Watch costs of switching over to lo-till system
By Charles Abel
KEEN to join the lo-till club? Then be sure to check the economics first. For many the savings may not be as great as expected after investment costs have been taken into consideration, particularly if the extra efficiencies of the approach are not fully exploited.
That was the message from Tom Chapman of accountant Grant Thornton at Lo-Till 2000 last week, the minimum tillage event organised by Crops, farmers weekly and Fusion Events at Twyford, Banbury, Oxon.
Investing in lo-till equipment can help cut establishment costs, boost workrates by over 50% and lift yield, soil structure and even weed control, he explains. But after all the costs have been allocated savings may not be huge, averaging as little as £12/ha (£5/acre) over the first six years.
Only in year six do savings rise to £42/ha (£17/acre) where the system is adopted in one year and £32/ha (£13/acre) after a phased switch over.
Growers who fail to exploit all the opportunities lo-till offers could even miss out on those savings. "Costs can fall, but only if the old equipment is sold and faster workrates are exploited through better timeliness and a reduction in labour and overtime costs or by working more acres. Growers also tend to agree that better management is needed.
"If I were farming I would look very carefully at lo-till. Even though the economics are not hugely favourable and there are risks, it has the potential to boost workrates and improve yields and soil structure and is likely to fit some of the publics demands for greater environmental awareness which could soon be enshrined in legislation. But growers do need to check through the figures for themselves," says Mr Chapman.
His comments are based upon costings prepared by Grant Thornton for a typical 485ha (1200 acre) combinable crop farm on medium heavy land. They clearly show the value of a one-year transition, cash-flow permitting.
Typical cost of the original system, based on plough and press, 25% sub-soiling, tines, power harrow, roll, power harrow/drill and roll is £106/ha (£43/acre). "Other systems may be cheaper, but this provides a base for our calculations," says Mr Chapman.
Selling all the plough-based equipment at typical resale values releases £74,500 in year one. The replacement line-up costs £148,000 – £30,000 cultivator drill, £45,000 200hp tractor, £35,000 170hp tractor, £18,000 double-press with tines and £20,000 heavy discs. That means £73,500 of new borrowings to finance through hire purchase, unless there is already scope to reduce overall tractor numbers.
The result is an initial £12/ha (£5/acre) dip in net farm income as the hefty finance costs and initial depreciation are borne. "You would need to be in a strong position to approach lo-till this way," admits Mr Chapman.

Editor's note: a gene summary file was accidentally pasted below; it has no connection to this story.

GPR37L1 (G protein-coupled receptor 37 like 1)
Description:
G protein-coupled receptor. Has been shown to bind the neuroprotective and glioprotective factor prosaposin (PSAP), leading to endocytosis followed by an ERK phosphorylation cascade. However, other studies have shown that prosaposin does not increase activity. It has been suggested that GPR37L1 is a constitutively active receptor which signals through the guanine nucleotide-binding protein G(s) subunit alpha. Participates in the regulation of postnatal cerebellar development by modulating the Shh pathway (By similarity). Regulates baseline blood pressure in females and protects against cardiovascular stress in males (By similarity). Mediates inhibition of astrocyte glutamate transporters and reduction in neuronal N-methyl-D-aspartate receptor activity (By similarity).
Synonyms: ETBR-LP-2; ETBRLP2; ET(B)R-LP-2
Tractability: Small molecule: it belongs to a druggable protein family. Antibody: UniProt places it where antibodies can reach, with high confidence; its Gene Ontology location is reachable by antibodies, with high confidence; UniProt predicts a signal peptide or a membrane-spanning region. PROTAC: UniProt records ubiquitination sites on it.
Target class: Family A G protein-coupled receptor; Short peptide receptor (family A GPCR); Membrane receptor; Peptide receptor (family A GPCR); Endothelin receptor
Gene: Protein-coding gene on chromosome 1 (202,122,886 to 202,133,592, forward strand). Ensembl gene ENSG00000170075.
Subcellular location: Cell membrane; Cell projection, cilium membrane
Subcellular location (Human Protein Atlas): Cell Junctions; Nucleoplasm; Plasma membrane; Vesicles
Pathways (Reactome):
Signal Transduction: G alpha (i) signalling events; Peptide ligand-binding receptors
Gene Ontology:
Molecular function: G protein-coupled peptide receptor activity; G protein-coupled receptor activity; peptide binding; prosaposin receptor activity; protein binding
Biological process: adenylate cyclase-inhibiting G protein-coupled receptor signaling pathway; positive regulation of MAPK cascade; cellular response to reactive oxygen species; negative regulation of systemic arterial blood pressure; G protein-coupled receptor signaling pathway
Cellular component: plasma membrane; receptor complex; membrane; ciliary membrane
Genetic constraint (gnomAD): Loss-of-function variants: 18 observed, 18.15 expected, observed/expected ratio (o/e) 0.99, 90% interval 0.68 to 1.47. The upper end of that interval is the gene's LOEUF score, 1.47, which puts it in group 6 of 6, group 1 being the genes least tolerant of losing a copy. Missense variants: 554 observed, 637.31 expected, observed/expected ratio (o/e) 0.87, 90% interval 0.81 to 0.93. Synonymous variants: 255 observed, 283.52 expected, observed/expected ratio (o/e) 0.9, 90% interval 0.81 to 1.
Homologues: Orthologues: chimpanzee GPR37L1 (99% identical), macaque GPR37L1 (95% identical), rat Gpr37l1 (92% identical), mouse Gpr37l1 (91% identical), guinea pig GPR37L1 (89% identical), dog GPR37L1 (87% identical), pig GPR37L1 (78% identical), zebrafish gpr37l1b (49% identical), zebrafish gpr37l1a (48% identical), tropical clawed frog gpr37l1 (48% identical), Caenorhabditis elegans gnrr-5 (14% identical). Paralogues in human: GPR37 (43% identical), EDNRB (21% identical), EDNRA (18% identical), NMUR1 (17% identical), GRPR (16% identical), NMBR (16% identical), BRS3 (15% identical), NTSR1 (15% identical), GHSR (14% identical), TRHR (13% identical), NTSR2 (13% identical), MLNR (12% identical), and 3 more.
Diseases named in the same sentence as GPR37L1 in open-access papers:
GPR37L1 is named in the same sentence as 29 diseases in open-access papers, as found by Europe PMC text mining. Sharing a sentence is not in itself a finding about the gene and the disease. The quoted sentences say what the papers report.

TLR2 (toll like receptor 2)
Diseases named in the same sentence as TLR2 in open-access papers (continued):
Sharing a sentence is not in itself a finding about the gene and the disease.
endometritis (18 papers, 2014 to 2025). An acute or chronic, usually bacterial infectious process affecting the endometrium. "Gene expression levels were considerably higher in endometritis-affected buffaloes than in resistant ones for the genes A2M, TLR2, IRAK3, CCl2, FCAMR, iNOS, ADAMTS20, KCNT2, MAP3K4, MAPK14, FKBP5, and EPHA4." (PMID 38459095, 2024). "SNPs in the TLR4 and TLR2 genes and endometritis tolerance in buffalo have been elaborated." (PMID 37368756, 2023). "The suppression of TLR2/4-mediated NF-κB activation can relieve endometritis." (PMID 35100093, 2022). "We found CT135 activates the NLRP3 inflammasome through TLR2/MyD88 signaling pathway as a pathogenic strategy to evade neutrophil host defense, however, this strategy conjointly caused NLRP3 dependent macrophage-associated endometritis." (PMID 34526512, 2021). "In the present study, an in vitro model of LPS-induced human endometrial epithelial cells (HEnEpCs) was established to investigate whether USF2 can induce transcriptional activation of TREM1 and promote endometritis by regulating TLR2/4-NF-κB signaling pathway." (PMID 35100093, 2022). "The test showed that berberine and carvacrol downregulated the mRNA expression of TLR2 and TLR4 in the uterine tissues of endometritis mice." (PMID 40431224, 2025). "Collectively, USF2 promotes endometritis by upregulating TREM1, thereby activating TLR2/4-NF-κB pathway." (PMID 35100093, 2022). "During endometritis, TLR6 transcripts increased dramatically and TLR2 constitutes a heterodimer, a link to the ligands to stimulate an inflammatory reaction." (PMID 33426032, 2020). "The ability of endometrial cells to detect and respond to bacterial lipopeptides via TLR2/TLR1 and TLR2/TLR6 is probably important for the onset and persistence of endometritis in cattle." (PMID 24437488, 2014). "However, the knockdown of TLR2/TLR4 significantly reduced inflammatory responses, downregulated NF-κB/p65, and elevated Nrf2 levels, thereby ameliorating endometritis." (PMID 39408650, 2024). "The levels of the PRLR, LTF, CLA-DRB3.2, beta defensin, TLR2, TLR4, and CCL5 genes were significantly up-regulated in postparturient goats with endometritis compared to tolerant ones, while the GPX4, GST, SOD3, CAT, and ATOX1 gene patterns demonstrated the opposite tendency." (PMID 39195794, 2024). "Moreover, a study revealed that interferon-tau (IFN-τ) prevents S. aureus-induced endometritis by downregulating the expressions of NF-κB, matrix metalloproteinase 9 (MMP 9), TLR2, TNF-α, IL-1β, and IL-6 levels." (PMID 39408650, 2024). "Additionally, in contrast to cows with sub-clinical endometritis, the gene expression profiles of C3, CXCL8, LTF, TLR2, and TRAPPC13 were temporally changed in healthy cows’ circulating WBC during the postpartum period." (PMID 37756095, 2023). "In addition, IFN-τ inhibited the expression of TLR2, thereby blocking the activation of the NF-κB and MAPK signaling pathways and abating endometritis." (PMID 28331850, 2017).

But by year three the cost of establishment drops and the boost to net farm income improves year on year to a high of £42/ha (£17/acre) by year six.
By contrast making a gradual switch to lo-till reduces the initial impact, but never releases the full savings achieved by a one year switch, peaking at £32/ha (£13/acre), he explains.
Furthermore, any failure to match new machine investments with the sale of supposedly redundant plough-based equipment would jeopardise even those savings. "This is the biggest risk – falling between the two systems and bearing the costs of both. In our gradual transition we have made changes in clear steps, so the grower does not end up paying for two systems."
The calculations exclude any yield effects. In the first year the 120hp tractor, power harrow/drill and rolls are sold and replaced with a cultivator drill and 170hp tractor. In year two the tined cultivator and power harrow go, and a double press with tines arrives. In year three heavy discs and a 200hp tractor replace the plough, press and 140hp tractor.
The calculations also assume every hour of labour saved is a real cash saving. In reality that is unlikely, unless regular staffing is reduced, or casuals and overtime cut. "The departure of an employee, possibly through retirement, may prove the ideal opportunity to change."
Alternatively, the time saved may be used to expand the business, either through contracting, contract farming or an FBT, or forming a machinery syndicate or other machinery sharing venture.
"Whatever the circumstances for the move to lo-till, the changeover will require additional cash funding for several years. How that is to be managed needs careful consideration before taking the plunge," Mr Chapman concludes. *
Careful attention to cost implications is vital to optimise lo-till techniques, says Tom Chapman of Grant Thornton.
Effect of lo-till switch on net farm income (£/ha)
Base yr Yr1 Yr2 Yr3 Yr4 Yr5 Yr6 Ave Max
Gradual change 86 79 94 86 99 109 119 +12 +33
One-year change 86 74 89 99 109 119 128 +17 +42
Source: Grant Thornton. 485ha combinable medium heavy land farm switching from plough-based system to lo-till.